Respect in Private Service

I’ve worked private EMS for a long time and it was the profession that helped me write Twenty-Five at the Lip. The private industry has its fair share of pros and cons, but as providers we should be especially mindful of how we are perceived in our practice.

Recently Uniform Stories published an opinion piece about why EMS doesn’t deserve higher wages. Now the writer seems to have taken a great deal of flack for his opinion and while I don’t necessarily agree with the overall tone of the piece, he does have some valid points. Particularly the point about requiring higher educational standards.

To be fair, I have to agree with the argument about higher educational standards. The problem though doesn’t necessarily sit in the hands of EMS providers, rather state officials who maintain the standards of certification.

Not to compare apples to oranges, but we aren’t nurses. EMS has been around for the better part of 40 to 50 years while nurses have been around much longer – prior to the Amercian Civil War. Nurses have been around long enough to not only develope a very specific educational criteria, but also to set standards and pace for medical practice. They’ve earned their place not only in medicine, but as a respected educational outlet.

The tip of the problem with EMS education is that we have very good educational standards, but we don’t have instructors who know how to teach. In my own medic program my instructor left halfway through because he was offered a better job leaving those of us who had dropped $5,700 (Yea, I’ve been a medic a while) out to dry. Fortunately we had other instructors in the wings to pick up where that particular jerk left off, but the problem remains that those who teach EMS aren’t teachers or professors; they are professional EMS workers who happen to also teach their profession on the side. The standards for certifying EMS instructors are often meek and informal.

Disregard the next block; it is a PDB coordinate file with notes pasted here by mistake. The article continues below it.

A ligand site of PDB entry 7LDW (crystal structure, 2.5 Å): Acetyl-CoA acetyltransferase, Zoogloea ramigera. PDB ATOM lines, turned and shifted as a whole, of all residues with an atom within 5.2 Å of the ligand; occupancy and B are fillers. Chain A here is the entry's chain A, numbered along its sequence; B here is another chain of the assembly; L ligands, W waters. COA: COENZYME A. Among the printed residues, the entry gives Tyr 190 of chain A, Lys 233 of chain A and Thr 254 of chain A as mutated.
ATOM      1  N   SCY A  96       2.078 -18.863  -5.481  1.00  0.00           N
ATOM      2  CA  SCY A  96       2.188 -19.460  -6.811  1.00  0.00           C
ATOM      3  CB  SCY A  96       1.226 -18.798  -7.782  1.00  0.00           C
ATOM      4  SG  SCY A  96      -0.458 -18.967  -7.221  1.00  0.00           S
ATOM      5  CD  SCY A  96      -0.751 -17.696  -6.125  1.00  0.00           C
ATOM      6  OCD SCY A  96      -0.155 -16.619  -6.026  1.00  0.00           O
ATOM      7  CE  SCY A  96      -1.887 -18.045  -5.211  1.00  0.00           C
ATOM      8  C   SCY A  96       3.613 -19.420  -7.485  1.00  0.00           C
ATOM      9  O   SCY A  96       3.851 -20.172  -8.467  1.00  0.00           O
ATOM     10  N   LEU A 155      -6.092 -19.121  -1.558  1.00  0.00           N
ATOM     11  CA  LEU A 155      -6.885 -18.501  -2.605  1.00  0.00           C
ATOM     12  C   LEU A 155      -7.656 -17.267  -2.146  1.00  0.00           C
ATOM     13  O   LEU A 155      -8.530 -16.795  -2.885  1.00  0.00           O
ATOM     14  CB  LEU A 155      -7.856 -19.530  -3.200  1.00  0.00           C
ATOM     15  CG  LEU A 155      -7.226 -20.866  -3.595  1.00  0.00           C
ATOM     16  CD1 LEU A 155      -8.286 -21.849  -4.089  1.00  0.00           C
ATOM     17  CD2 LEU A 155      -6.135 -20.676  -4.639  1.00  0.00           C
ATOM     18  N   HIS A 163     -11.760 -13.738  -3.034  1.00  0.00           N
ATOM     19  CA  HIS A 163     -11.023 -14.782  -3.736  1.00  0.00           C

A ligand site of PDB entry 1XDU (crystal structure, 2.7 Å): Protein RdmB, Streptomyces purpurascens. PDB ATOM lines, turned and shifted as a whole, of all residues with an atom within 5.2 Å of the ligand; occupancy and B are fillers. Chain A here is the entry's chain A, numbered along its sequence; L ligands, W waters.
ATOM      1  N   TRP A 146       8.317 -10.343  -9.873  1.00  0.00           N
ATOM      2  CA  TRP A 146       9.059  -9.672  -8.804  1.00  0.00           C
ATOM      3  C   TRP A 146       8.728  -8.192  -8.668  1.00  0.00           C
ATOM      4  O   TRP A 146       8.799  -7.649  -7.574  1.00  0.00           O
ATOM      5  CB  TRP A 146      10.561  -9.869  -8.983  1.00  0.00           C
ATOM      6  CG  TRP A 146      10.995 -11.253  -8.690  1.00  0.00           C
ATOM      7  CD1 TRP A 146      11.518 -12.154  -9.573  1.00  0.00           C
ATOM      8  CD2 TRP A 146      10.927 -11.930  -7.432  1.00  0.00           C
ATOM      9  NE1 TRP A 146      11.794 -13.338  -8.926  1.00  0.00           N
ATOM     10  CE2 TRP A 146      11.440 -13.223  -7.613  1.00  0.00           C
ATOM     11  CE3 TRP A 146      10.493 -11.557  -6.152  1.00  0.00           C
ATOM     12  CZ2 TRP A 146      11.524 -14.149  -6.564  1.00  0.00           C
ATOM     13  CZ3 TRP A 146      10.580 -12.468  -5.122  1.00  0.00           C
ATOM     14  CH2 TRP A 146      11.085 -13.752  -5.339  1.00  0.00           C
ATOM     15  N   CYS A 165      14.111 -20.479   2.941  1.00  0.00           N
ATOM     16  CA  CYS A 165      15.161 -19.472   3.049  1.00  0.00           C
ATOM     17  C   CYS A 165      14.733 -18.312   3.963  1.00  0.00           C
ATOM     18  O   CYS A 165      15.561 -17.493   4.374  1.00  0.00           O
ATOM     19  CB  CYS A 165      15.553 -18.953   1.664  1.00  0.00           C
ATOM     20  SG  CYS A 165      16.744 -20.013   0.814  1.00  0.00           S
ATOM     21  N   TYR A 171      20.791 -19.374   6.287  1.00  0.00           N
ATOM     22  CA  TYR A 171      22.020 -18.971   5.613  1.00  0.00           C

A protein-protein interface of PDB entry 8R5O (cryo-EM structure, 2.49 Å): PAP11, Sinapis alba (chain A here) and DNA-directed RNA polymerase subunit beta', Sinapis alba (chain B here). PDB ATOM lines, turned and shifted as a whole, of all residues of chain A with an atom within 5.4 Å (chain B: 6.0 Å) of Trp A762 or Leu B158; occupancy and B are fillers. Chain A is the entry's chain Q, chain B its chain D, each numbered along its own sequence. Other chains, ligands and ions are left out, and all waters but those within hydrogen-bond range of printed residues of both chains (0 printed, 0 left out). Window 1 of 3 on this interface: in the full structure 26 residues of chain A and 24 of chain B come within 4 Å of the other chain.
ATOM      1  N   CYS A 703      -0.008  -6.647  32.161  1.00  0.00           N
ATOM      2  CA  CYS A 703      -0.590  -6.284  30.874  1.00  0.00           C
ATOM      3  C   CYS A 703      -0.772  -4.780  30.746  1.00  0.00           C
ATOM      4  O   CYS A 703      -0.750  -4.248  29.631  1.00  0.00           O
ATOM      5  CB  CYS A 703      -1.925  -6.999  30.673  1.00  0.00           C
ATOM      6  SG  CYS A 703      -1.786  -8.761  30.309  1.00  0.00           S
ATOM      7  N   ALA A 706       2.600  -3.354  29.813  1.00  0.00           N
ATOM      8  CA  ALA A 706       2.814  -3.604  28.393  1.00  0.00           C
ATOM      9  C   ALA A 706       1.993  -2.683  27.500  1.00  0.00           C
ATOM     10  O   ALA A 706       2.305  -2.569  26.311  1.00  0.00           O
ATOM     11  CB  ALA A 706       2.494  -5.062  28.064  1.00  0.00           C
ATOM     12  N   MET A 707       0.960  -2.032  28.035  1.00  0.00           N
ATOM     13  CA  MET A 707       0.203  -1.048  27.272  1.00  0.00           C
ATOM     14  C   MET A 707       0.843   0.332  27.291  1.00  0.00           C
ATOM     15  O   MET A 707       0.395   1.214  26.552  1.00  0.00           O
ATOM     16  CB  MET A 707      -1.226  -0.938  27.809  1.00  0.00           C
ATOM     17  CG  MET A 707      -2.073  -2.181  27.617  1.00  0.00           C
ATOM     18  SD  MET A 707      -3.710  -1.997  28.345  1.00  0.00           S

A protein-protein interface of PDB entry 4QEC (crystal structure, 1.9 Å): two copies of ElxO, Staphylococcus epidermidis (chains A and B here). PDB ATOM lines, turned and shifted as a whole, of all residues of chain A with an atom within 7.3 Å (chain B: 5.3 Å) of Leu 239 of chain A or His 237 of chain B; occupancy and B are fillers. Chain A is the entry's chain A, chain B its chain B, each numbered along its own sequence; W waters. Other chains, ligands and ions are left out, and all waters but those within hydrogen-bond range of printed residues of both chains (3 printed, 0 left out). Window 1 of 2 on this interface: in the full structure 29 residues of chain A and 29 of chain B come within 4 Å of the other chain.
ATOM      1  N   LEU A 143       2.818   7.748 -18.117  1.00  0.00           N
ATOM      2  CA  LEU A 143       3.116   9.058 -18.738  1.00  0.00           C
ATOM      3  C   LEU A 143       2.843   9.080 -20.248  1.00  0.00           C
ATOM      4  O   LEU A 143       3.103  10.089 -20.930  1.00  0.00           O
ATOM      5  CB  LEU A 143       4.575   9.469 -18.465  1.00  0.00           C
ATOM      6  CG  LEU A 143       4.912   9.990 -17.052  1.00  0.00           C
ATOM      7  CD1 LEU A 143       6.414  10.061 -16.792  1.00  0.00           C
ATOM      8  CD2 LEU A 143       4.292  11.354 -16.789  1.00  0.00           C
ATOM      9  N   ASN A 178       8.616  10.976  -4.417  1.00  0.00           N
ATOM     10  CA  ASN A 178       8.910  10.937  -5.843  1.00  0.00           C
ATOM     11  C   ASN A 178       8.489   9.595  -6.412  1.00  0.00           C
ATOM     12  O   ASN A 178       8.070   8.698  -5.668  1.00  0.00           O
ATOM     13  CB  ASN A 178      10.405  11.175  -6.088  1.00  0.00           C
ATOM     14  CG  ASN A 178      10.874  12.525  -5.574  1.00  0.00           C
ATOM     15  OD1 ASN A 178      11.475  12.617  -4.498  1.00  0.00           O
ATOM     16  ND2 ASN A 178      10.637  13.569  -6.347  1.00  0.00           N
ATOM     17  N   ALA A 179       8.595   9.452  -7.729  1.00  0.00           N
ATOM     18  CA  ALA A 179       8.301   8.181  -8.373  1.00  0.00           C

A large number of these EMS schools have been run rather fly by night. Until recently many were not even affiliated with an actual college or university. Meanwhile in the UK a paramedic is required to carry a Bachelor’s Degree. These are the educational standards we should be pushing for if we want higher pay and more respect.

But respect doesn’t simply fall in our laps because we want it to. Respect is earned through displays of precessionalism and competency. Knowing your local protocols is paramount, but eating our young because they don’t walk out of EMT or Medic school as God’s gift to modern medicine makes us look like amatures.  Competency is important, but we can’t lose sight of the fact that we do this job to serve the public and part of that job is having the capacity to be compassionate, caring, and humble human beings.

My mother told me a long time ago, “Anything you do should be done as if it was going to be on the front page of the newspaper.” In our case this is incredibly true because a lot of what we do ends up there. Check your image before stepping out of your rig: Is your shirt tucked in? Are you clean shaven or is your beard/mustache in good order? Do you have food stains on your shirt? If you can’t say yes to these basic questions you need to evaluate why it is that you deserve a higher rate of pay and respect.

How do you handle yourself when you walk into a facility? Those of us in the private sector must have a profound understanding that our employer’s business (our job) depends on how we handle ourselves in these places. It is imperative that we maintain those relationships, not only to keep those nurses, administrators, and our bosses happy, but because without those contracts and arrangements we don’t have a job. You might have Satan’s Little Helper as a dispatcher, but that’s not the fault of your patient or the staff member you are getting report from.